Fogel, Jessica M. ; Sivay, Mariya V. ; Cummings, Vanessa ; Wilson, Ethan A. ; Hart, Stephen ; Gamble, Theresa ; Laeyendecker, Oliver ; Fernandez, Reinaldo E. ; Del Rio, Carlos ; Batey, D. Scott ; Mayer, Kenneth H. ; Farley, Jason E. ; McKinstry, Laura ; Hughes, James P. ; Remien, Robert H. ; Beyrer, Chris ; Eshleman, Susan H. / HIV drug resistance in a cohort of HIV-infected MSM in the United States. In: AIDS (London, England). 2020 ; Vol. 34, No. 1. pp. 91-101.
@article{469300c473fb4a6a94d1fe0019eef35c,
title = "HIV drug resistance in a cohort of HIV-infected MSM in the United States",
abstract = "OBJECTIVE: To analyze HIV drug resistance among MSM recruited for participation in the HPTN 078 study, which evaluated methods for achieving and maintaining viral suppression in HIV-infected MSM. METHODS: Individuals were recruited at four study sites in the United States (Atlanta, Georgia; Baltimore, Maryland; Birmingham, Alabama; and Boston, Massachusetts; 2016-2017). HIV genotyping was performed using samples collected at study screening or enrollment. HIV drug resistance was evaluated using the Stanford v8.7 algorithm. A multiassay algorithm was used to identify individuals with recent HIV infection. Clustering of HIV sequences was evaluated using phylogenetic methods. RESULTS: High-level HIV drug resistance was detected in 44 (31{\%}) of 142 individuals (Atlanta: 21{\%}, Baltimore: 29{\%}, Birmingham: 53{\%}, Boston: 26{\%}); 12{\%} had multiclass resistance, 16{\%} had resistance to tenofovir or emtricitabine, and 8{\%} had resistance to integrase strand transfer inhibitors (INSTIs); 3{\%} had intermediate-level resistance to second-generation INSTIs. In a multivariate model, self-report of ever having been on antiretroviral therapy (ART) was associated with resistance (P = 0.005). One of six recently infected individuals had drug resistance. Phylogenetic analysis identified five clusters of study sequences; two clusters had shared resistance mutations. CONCLUSION: High prevalence of drug resistance was observed among MSM. Some had multiclass resistance, resistance to drugs used for preexposure prophylaxis (PrEP), and INSTI resistance. These findings highlight the need for improved HIV care in this high-risk population, identification of alternative regimens for PrEP, and inclusion of integrase resistance testing when selecting ART regimens for MSM in the United States.",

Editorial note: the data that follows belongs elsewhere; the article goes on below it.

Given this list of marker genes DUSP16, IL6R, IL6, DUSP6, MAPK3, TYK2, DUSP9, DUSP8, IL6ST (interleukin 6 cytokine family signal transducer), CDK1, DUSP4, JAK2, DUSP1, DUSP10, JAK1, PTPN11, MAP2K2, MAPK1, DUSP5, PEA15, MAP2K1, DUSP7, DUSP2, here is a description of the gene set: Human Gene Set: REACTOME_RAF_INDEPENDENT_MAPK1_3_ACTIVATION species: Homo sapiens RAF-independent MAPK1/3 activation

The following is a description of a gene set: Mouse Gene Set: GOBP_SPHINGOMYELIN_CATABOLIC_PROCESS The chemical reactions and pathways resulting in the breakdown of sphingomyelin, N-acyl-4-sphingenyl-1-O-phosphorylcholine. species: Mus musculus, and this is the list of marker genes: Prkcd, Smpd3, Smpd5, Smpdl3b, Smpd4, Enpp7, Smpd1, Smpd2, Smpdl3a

author = "Fogel, {Jessica M.} and Sivay, {Mariya V.} and Vanessa Cummings and Wilson, {Ethan A.} and Stephen Hart and Theresa Gamble and Oliver Laeyendecker and Fernandez, {Reinaldo E.} and {Del Rio}, Carlos and Batey, {D. Scott} and Mayer, {Kenneth H.} and Farley, {Jason E.} and Laura McKinstry and Hughes, {James P.} and Remien, {Robert H.} and Chris Beyrer and Eshleman, {Susan H.}",
year = "2020",
month = "1",
day = "1",
doi = "10.1097/QAD.0000000000002394",
language = "English (US)",
volume = "34",
pages = "91--101",
journal = "AIDS",
issn = "0269-9370",
publisher = "Lippincott Williams and Wilkins",
number = "1",

}

TY - JOUR

T1 - HIV drug resistance in a cohort of HIV-infected MSM in the United States

AU - Fogel, Jessica M.

AU - Sivay, Mariya V.

AU - Cummings, Vanessa

AU - Wilson, Ethan A.

AU - Hart, Stephen

AU - Gamble, Theresa

AU - Laeyendecker, Oliver

AU - Fernandez, Reinaldo E.

AU - Del Rio, Carlos

AU - Batey, D. Scott

AU - Mayer, Kenneth H.

AU - Farley, Jason E.

AU - McKinstry, Laura

AU - Hughes, James P.

AU - Remien, Robert H.

AU - Beyrer, Chris

AU - Eshleman, Susan H.

PY - 2020/1/1

Y1 - 2020/1/1